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Pope Francis has issued new rules closing some gaps in the way the Catholic Church handles clerical child abusers, and with those in authority who fail to deal with them satisfactorily. Bishops will be in future accountable to archbishops and both of them to Rome; religious orders must comply; secrecy may not be imposed on victims, who are therefore free to complain to the civil authorities; local secular laws on child protection must be obeyed. These rules are good as far as they go. But that is not nearly far enough.

The fundamental flaw in the Vatican’s approach is to treat sexual abuse of minors as a “delict” against the Sixth Commandment, “Thou shalt not commit adultery”, as though the evil in child abuse consists in the violation of priestly celibacy. It does not. That way leads to excuses and to reduced culpability on the grounds that paedophilia is compulsive. And it ignores the fact that some abuse has a sadistic element that may not directly involve genital activity. As the Bishops’ Conference of England and Wales will have heard from victims at their meeting in Valladolid last week, the heart of the evil of child abuse is the emotional harm done to the abused child, that often leaves whole lives devastated.

If anything, the abuse of children is a serious contravention of the Fifth Commandment, “Thou shall not kill”, which has always been interpreted as a strict ban on the infliction of injury, including torture. Victims of abuse by a priest can suffer a lifetime of mental illness, which surely qualifies. And the damage to their Catholic faith is in many cases total, which may constitute an offence against the First Commandment, “Thou shalt love the Lord thy God” – at least as elaborated in the Catholic Catechism. Yet that lists abuse as an “offence against the dignity of marriage”.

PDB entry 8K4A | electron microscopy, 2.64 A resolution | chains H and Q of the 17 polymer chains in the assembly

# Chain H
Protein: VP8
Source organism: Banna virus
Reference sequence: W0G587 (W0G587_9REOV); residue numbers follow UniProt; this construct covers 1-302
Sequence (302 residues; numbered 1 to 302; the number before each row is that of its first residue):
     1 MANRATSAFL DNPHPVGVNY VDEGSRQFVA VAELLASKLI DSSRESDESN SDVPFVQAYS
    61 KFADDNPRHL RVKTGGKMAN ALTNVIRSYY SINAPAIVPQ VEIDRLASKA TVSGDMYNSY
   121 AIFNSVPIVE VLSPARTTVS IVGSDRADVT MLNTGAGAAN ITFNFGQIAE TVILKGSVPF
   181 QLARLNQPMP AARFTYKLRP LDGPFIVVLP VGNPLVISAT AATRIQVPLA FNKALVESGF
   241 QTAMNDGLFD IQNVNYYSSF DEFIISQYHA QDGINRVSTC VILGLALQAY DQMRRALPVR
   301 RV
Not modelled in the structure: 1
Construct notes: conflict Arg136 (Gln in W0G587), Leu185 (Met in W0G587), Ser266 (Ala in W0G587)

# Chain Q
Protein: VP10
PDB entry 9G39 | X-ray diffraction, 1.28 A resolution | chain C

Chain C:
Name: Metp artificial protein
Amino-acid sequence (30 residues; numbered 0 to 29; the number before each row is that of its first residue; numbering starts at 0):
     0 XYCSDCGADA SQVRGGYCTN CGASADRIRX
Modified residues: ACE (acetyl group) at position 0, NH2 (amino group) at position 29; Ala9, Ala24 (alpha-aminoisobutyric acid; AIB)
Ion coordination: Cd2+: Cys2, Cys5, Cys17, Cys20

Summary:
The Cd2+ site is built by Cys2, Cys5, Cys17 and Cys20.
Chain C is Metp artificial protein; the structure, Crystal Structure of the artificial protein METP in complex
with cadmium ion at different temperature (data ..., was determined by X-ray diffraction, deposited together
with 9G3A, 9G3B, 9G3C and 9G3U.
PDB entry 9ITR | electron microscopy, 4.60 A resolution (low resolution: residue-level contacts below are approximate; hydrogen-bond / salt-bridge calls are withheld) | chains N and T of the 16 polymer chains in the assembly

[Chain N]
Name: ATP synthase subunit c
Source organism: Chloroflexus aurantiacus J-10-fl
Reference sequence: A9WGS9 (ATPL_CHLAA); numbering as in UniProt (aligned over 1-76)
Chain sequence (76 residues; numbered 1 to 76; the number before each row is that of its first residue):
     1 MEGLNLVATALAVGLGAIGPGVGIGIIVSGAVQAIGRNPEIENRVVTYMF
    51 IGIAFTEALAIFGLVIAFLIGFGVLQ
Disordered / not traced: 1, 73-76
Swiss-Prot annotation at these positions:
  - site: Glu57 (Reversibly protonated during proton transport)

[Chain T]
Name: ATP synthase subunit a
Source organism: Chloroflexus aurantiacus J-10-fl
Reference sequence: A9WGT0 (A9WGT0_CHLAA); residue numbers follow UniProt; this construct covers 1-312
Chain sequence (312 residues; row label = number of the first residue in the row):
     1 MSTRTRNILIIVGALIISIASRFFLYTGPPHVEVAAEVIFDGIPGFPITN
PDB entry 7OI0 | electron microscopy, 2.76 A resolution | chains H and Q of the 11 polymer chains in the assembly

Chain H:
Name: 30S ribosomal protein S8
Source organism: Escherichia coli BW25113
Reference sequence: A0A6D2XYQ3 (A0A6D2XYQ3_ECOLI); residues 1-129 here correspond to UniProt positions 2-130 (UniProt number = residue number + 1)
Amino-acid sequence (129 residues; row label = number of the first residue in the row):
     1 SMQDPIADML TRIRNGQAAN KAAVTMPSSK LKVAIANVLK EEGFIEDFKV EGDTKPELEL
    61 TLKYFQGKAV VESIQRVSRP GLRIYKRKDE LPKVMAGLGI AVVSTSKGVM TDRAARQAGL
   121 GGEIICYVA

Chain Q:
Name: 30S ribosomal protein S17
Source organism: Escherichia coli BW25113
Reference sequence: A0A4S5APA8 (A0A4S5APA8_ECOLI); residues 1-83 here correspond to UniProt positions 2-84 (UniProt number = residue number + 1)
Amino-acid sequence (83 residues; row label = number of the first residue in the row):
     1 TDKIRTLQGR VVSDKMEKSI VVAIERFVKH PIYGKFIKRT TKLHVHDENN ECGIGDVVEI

Clearly Catholic sexual ethics has much more work to do on this subject. The focus must shift decisively from the abuser to the abused. Victims are briefly mentioned in the new motu proprio, which would have done well to echo the famous clause one of the UK Children Act 1989, which states: “... the child’s welfare shall be the paramount consideration”. Too often the Church has seemed to put the welfare of the priest concerned above that of the child.

Once this point is taken, child abuse becomes an issue for the whole community, not just church officials. The absence of any independent lay involvement in the procedures described in the motu proprio is a major omission. Indeed, as is its failure to obligate the reporting of offences to civilian child protection authorities. This is an open invitation, which in the British case should be taken up by the Independent Inquiry into Child Sexual Abuse when it reports, to amend criminal law to make the reporting of such cases mandatory, with penalties attached. Such laws work well, for instance, in most Australian jurisdictions.

The new rules are a welcome step in the right direction. But there is not enough here to satisfy confidence, inside the Catholic community or outside, that the Church has finally put its house in order.